If someone detonated a dirty bomb, garbage bags, duct tape, and saline eye rinse would do nothing for us; if there was a natural or man-made catastrophe, those of us without helicopter access or personal automobiles would not be able to go anywhere with our little bags (except maybe across the Brooklyn Bridge). I would love it if someone talked about what New Yorkers in my (typical NYC) situation could really do to evacuate ourselves from a disaster instead of discussing useless rituals that do more to generate fear than to actually "prepare" us for anything.

Apr. 10 2008 11:23 AM
Rikki from Pomption Plains, NJ

Perscription medications - it's impotant to have an extra supply of your presctiption medication. Most insurance companies will fill an extra month of your prescription for emergency and/or travel purposes.

Apr. 10 2008 11:04 AM
CH from Staten Island

Actually, 2 "GO BAGS" might be best. One with "short term" items such as toiletries, radio, flashlight, batteries, etc.--things you keep handy for bad-weather or power-failure events. This is for an event you (more-or-less) understand. A second bag would have more long-term things such as cash (especially coins for vending machines), over-the-counter medicines for pain, allergy relief, etc., first-aid items, the dust-mask & gloves, plastic trash bags, water, etc.

The comfort items should be ready to go in both. Mine include 2 good (long & re-readable) books, instant COFFEE(& reg coffee with drip filters), incense, bar of soap & washcloth, CHOCOLATE bars, and VALIUM. The ear-plugs are a good idea (but they are already in by purse to help with the noisy MTA commute).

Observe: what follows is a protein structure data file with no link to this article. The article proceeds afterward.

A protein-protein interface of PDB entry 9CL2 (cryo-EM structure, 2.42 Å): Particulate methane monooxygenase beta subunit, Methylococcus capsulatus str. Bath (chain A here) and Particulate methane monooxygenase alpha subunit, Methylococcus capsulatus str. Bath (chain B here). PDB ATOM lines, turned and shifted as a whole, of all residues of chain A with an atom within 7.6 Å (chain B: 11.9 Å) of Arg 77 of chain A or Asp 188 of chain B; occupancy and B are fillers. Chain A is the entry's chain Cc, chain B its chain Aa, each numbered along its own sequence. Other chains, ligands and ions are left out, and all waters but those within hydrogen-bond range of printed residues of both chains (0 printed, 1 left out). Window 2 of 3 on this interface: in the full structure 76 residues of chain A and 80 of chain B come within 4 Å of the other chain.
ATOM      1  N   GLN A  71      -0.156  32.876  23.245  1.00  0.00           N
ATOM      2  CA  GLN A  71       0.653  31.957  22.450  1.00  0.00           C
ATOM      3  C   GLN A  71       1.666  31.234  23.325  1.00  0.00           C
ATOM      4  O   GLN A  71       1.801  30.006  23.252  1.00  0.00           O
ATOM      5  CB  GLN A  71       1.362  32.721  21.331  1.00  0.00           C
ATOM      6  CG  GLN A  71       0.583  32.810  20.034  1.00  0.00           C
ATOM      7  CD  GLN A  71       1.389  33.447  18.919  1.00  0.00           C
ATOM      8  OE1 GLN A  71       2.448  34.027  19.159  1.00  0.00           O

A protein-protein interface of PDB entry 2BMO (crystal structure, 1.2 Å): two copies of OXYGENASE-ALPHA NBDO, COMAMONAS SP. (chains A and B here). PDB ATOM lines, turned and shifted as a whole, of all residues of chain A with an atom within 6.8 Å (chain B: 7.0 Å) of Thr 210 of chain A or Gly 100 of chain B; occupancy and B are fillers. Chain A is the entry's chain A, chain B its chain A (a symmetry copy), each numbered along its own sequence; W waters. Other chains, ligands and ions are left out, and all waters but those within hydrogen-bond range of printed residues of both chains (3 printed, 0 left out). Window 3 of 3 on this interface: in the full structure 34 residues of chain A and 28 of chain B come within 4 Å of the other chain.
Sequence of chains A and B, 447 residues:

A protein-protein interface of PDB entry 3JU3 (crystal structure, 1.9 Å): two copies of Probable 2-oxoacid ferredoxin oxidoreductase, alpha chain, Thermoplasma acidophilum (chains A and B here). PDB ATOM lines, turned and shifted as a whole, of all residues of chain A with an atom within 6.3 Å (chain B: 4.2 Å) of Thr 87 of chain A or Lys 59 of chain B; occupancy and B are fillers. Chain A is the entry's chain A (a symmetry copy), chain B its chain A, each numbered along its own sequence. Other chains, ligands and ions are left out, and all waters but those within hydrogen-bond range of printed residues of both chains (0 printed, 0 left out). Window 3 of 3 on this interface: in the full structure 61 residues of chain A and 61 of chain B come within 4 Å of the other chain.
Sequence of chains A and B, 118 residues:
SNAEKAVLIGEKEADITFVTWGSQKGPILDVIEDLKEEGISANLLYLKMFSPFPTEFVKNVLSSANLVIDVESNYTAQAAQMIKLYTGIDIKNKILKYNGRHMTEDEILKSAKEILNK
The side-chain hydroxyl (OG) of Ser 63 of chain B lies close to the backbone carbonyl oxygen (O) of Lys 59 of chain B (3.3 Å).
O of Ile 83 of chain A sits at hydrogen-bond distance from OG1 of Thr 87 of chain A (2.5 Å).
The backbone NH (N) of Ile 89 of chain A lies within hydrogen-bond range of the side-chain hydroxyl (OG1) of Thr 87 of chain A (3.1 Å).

Apr. 10 2008 11:03 AM
Anthony from NYC

thank you Brian. just after 9/11 I spent a month in Israel to study their Best Practices in community preparedness. They have it down, thru experience. I made up a list of critical, helpful 50 points. Our NY Hospital Association was not interested.... all they wanted to talk about was Small Pox at the time. My hospital was too busy getting money for expensive equipment, much of it unnecessary and not useful, and
OEM didn't want to hear anything. The Mayors office asked them to look at what i gathered.... I felt the OEM was arrogant and very macho about knowing everything already. binderdundat. The Decider mentality, without community involvement.
Basically we have spent many millions on very wastefull practices. Our Mayor has not made citizen preparedness a priority and something we all get involved in, and our companies The downtown hospital I worked for is completely not prepared, under the guise that it is.
Citizens have no idea what to do.... we all should have been involved.
I held a public meeting for my neighborhood myself.... 10 people showed up.
We are not prepared, at all. I'm not talking fear, I'm talking all this putting on suits.... just basic basics.
I was responsible for 38 clinics around the city... their preparedness plans.... it was like pulling teeth to get anyone to listen or care.
all the best.

for preventive measures to decrease a terrorist hit:
www.anthonydonovan.com

Apr. 10 2008 10:56 AM
Emily from Manhattan

I second Patti's comment. Too often, pet owners forget these members of their family, who are equally vulnerable in disasters and cannot fend for themselves as some people think.

Apr. 10 2008 10:55 AM
Patti from Brooklyn

It's also important to have a plan for your pets and have any medications/food they may need - and know a place where you can go to with them.

Apr. 10 2008 10:53 AM
tricia from midtown

it gives me peace of mind to know i have some basics to take care of myself and others in case of emergencies. i don't care if there's little chance of needing them!! in my office is a rolling carry-on suitcase with my "go bag" stuff. daily meds, first aid, food, water, warm clothing, crank radio, phone numbers.

one day on my way to work, i found a mentally ill neighbor bleeding from the head and was able to help before authorities arrived because i had gloves and gauze in my purse.

Apr. 10 2008 10:52 AM
hjs from 11211

emergency preparedness or marketing hysteria, you decide

Apr. 10 2008 10:42 AM